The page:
It feels, at first blush, like the conventional wisdom about floating gate cells not having a future at tiny dimensions may have to go the way lots of conventional wisdom goes. On the heels of Kilopass’s 40-nm MTP announcement, Micron and Intel announced NAND FLASH at as low as 20 nm.
So much for not scalable below 90 nm.
The issue here is too much tunneling when the oxides get too thin. It wasn’t supposed to work with oxides this thin. So… was that wrong?
Well, yes and no. According to Micron, “as oxides have gotten thinner, we have had to come up with more complex oxide and dielectric materials.” And they’re not saying more than that. Presumably that means that it’s not trivial and therefore it’s secret. Or maybe it is trivial; even more reason to keep it secret.
Of course, if electrons were tunneling without permission, the result would be decreased data retention. Such leakage gets worse with repeated programming assaults, so the net net of that is that data retention on these memories stays as it always has, but the endurance goes down.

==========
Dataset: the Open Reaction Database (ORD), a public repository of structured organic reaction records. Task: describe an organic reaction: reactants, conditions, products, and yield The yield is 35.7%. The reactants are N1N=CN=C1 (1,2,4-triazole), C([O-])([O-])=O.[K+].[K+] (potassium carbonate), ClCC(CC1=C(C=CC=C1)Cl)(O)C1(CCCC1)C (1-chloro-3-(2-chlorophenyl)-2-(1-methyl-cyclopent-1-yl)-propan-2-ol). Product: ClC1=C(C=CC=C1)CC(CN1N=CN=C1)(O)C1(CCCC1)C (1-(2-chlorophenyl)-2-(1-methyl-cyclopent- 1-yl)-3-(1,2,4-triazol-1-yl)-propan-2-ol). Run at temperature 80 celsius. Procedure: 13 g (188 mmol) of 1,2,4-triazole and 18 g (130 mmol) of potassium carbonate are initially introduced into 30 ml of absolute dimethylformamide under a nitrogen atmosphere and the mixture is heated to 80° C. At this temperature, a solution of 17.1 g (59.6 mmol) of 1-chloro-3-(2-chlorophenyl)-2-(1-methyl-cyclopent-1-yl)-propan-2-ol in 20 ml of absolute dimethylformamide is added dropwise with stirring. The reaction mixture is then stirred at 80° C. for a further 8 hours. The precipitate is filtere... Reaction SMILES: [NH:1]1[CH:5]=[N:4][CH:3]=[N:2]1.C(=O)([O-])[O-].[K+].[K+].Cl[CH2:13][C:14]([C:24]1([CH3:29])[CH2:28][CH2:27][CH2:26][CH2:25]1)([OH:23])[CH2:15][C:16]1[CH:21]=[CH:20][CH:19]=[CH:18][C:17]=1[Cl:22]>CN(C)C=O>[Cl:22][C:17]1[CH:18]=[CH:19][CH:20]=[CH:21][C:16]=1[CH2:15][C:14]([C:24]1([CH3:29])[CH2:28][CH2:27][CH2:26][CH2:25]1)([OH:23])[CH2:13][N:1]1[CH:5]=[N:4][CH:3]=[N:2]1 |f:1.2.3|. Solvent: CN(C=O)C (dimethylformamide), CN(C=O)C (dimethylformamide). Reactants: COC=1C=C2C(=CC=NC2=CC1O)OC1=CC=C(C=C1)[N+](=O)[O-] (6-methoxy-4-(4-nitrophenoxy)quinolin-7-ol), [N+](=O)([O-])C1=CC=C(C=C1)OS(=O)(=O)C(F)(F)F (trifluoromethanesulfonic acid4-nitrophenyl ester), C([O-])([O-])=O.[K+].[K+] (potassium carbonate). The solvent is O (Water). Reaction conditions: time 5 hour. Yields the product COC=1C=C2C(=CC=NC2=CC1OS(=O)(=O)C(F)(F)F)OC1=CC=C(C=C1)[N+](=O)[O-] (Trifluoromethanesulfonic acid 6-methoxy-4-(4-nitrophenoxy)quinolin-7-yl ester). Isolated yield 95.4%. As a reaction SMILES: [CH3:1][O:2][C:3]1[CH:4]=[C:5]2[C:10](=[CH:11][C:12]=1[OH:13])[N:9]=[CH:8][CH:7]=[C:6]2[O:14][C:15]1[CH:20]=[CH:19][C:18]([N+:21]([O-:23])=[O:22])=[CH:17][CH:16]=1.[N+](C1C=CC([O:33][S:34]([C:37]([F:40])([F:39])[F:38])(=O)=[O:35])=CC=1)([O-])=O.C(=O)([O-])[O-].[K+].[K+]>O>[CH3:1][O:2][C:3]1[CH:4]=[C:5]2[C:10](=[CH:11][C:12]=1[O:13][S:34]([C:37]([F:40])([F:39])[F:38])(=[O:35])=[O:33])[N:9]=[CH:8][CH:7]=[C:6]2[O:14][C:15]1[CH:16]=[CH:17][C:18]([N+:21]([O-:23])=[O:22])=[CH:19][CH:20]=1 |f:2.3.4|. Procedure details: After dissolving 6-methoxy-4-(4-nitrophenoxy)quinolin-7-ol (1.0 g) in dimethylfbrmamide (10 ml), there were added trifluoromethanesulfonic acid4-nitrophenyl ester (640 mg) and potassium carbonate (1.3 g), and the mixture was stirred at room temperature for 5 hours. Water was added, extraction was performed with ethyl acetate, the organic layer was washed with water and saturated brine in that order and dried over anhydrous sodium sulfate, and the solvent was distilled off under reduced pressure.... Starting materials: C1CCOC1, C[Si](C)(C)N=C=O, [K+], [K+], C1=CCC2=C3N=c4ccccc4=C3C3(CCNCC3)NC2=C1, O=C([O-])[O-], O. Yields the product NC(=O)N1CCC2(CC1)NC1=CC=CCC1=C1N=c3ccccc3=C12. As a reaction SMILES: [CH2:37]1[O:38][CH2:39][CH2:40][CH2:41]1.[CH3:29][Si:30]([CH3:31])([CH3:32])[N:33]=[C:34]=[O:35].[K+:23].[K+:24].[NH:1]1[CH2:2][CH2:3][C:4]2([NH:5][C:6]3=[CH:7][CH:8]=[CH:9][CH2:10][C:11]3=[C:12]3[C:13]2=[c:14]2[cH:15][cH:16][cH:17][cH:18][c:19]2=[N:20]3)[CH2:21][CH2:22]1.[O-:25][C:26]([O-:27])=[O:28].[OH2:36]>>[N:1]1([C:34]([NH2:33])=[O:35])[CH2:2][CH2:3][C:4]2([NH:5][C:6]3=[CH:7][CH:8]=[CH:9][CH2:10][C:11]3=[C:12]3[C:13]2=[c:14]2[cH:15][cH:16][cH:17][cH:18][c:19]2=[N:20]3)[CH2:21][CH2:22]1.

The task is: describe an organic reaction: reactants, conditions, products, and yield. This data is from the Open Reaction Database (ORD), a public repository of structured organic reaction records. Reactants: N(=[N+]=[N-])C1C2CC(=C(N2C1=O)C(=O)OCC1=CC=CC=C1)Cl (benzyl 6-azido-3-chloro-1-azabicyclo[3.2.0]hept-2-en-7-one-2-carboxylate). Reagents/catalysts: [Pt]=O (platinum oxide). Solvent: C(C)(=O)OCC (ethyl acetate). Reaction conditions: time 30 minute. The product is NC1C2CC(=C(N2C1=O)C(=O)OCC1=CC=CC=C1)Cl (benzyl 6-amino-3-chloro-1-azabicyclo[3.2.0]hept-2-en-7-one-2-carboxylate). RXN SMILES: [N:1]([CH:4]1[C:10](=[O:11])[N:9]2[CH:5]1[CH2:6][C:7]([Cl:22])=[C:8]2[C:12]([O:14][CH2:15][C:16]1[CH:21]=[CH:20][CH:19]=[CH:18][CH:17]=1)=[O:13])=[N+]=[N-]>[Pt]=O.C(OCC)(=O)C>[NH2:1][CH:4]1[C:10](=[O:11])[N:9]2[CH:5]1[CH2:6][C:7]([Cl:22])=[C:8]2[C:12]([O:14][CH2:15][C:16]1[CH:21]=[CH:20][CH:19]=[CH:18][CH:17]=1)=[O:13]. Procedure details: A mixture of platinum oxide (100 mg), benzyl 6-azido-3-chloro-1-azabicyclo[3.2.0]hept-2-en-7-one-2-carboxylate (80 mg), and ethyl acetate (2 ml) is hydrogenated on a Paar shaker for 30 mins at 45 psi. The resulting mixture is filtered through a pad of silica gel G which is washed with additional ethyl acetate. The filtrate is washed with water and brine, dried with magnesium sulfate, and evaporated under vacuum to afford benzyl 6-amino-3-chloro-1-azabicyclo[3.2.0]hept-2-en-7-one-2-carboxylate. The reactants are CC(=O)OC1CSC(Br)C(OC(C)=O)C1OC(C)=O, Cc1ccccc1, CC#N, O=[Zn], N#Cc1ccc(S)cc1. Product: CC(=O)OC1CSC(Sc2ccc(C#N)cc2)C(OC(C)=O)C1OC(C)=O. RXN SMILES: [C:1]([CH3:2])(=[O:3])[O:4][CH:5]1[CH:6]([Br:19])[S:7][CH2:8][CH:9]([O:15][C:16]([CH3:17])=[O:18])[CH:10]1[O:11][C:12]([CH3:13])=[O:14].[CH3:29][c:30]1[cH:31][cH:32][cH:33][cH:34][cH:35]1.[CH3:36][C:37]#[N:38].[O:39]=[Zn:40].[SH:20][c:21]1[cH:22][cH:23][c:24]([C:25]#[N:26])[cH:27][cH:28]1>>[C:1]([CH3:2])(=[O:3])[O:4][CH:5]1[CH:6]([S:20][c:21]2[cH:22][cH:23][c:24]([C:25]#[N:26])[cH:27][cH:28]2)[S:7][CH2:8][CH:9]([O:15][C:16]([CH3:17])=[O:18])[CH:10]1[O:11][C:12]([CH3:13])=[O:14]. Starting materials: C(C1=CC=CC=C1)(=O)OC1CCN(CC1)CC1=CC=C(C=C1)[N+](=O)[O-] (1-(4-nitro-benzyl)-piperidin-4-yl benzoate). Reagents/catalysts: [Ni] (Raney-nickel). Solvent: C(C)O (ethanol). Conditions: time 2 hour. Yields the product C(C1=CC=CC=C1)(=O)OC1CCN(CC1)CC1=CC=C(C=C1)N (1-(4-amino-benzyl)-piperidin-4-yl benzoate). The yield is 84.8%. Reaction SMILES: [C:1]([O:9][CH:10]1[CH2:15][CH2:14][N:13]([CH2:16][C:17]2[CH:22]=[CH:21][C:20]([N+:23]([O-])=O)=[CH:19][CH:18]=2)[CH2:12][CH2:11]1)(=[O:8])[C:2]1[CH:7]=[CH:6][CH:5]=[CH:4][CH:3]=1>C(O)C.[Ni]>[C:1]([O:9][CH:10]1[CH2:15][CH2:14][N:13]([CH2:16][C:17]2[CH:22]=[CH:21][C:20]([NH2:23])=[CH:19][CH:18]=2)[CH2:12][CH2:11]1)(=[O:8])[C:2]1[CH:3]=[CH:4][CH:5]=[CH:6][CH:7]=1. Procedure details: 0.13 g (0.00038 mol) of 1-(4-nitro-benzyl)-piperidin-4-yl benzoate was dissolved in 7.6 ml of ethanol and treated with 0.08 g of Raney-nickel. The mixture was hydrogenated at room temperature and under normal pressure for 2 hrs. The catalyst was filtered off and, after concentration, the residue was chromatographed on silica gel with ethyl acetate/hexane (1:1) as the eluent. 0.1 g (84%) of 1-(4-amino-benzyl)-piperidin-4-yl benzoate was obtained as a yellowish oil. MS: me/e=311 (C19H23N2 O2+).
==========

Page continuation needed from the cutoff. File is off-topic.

But Micron says they’re playing with one more variable: density. They’re talking about “data retention per byte” as a metric, which is increasing because density is going up faster than endurance is coming down. It sounds from this like they can use the extra density as redundancy to swap out as cells wear out.
So does this mean that those saying you can’t go below 90 nm are being less than honest? Does that mean the conventional wisdom is wrong? Actually, no; there’s one more distinction: as suggested above, it takes special processing to do this. So you can’t simply make this kind of memory cell using a standard logic process. That’s where things break down. So Kilopass is selling IP for integration on chips with other logic (so-called Logic NVM); Micron and Intel aren’t.
More info in their press release…